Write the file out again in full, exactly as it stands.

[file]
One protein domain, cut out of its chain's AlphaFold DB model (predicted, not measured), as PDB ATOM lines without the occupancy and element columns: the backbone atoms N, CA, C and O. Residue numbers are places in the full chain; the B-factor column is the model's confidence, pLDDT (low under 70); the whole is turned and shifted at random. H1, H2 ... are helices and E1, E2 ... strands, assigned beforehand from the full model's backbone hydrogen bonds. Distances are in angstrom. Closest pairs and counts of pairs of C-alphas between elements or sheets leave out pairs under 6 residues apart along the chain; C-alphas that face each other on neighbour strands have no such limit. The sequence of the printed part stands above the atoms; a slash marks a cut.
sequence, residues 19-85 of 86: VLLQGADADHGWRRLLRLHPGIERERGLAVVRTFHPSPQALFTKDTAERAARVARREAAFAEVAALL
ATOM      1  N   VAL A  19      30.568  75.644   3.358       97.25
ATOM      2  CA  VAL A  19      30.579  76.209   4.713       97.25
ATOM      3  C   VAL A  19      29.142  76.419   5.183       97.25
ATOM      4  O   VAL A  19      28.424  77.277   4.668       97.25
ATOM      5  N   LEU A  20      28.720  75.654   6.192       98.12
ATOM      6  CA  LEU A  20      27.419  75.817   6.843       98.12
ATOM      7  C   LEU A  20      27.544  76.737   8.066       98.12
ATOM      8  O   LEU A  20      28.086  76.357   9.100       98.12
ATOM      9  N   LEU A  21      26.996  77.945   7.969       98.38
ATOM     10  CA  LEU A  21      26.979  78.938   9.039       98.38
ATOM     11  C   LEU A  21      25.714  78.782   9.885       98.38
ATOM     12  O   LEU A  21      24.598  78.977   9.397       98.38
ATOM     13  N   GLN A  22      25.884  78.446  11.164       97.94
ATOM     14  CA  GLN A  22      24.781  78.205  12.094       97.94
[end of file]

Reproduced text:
One protein domain, cut out of its chain's AlphaFold DB model (predicted, not measured), as PDB ATOM lines without the occupancy and element columns: the backbone atoms N, CA, C and O. Residue numbers are places in the full chain; the B-factor column is the model's confidence, pLDDT (low under 70); the whole is turned and shifted at random. H1, H2 ... are helices and E1, E2 ... strands, assigned beforehand from the full model's backbone hydrogen bonds. Distances are in angstrom. Closest pairs and counts of pairs of C-alphas between elements or sheets leave out pairs under 6 residues apart along the chain; C-alphas that face each other on neighbour strands have no such limit. The sequence of the printed part stands above the atoms; a slash marks a cut.
sequence, residues 19-85 of 86: VLLQGADADHGWRRLLRLHPGIERERGLAVVRTFHPSPQALFTKDTAERAARVARREAAFAEVAALL
ATOM      1  N   VAL A  19      30.568  75.644   3.358       97.25
ATOM      2  CA  VAL A  19      30.579  76.209   4.713       97.25
ATOM      3  C   VAL A  19      29.142  76.419   5.183       97.25
ATOM      4  O   VAL A  19      28.424  77.277   4.668       97.25
ATOM      5  N   LEU A  20      28.720  75.654   6.192       98.12
ATOM      6  CA  LEU A  20      27.419  75.817   6.843       98.12
ATOM      7  C   LEU A  20      27.544  76.737   8.066       98.12
ATOM      8  O   LEU A  20      28.086  76.357   9.100       98.12
ATOM      9  N   LEU A  21      26.996  77.945   7.969       98.38
ATOM     10  CA  LEU A  21      26.979  78.938   9.039       98.38
ATOM     11  C   LEU A  21      25.714  78.782   9.885       98.38
ATOM     12  O   LEU A  21      24.598  78.977   9.397       98.38
ATOM     13  N   GLN A  22      25.884  78.446  11.164       97.94
ATOM     14  CA  GLN A  22      24.781  78.205  12.094       97.94